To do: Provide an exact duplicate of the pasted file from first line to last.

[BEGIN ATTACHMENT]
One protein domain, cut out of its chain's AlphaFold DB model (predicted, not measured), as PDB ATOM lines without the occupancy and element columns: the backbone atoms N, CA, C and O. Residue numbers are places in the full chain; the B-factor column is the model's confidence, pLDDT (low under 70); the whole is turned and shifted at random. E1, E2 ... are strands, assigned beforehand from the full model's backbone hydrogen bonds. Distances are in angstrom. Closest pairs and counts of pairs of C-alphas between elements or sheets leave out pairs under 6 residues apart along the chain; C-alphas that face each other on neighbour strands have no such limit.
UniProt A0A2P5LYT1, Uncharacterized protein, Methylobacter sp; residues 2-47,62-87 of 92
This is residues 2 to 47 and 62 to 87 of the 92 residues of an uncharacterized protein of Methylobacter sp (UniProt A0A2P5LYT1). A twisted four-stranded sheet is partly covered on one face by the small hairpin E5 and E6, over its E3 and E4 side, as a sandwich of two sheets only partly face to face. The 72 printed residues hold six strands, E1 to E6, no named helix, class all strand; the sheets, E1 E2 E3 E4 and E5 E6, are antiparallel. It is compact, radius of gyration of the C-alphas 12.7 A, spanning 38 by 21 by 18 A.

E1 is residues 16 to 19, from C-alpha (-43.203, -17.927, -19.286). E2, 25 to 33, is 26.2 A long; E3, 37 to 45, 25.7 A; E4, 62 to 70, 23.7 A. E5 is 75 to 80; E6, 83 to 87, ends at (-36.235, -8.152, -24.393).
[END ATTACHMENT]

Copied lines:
One protein domain, cut out of its chain's AlphaFold DB model (predicted, not measured), as PDB ATOM lines without the occupancy and element columns: the backbone atoms N, CA, C and O. Residue numbers are places in the full chain; the B-factor column is the model's confidence, pLDDT (low under 70); the whole is turned and shifted at random. E1, E2 ... are strands, assigned beforehand from the full model's backbone hydrogen bonds. Distances are in angstrom. Closest pairs and counts of pairs of C-alphas between elements or sheets leave out pairs under 6 residues apart along the chain; C-alphas that face each other on neighbour strands have no such limit.
UniProt A0A2P5LYT1, Uncharacterized protein, Methylobacter sp; residues 2-47,62-87 of 92
This is residues 2 to 47 and 62 to 87 of the 92 residues of an uncharacterized protein of Methylobacter sp (UniProt A0A2P5LYT1). A twisted four-stranded sheet is partly covered on one face by the small hairpin E5 and E6, over its E3 and E4 side, as a sandwich of two sheets only partly face to face. The 72 printed residues hold six strands, E1 to E6, no named helix, class all strand; the sheets, E1 E2 E3 E4 and E5 E6, are antiparallel. It is compact, radius of gyration of the C-alphas 12.7 A, spanning 38 by 21 by 18 A.

E1 is residues 16 to 19, from C-alpha (-43.203, -17.927, -19.286). E2, 25 to 33, is 26.2 A long; E3, 37 to 45, 25.7 A; E4, 62 to 70, 23.7 A. E5 is 75 to 80; E6, 83 to 87, ends at (-36.235, -8.152, -24.393).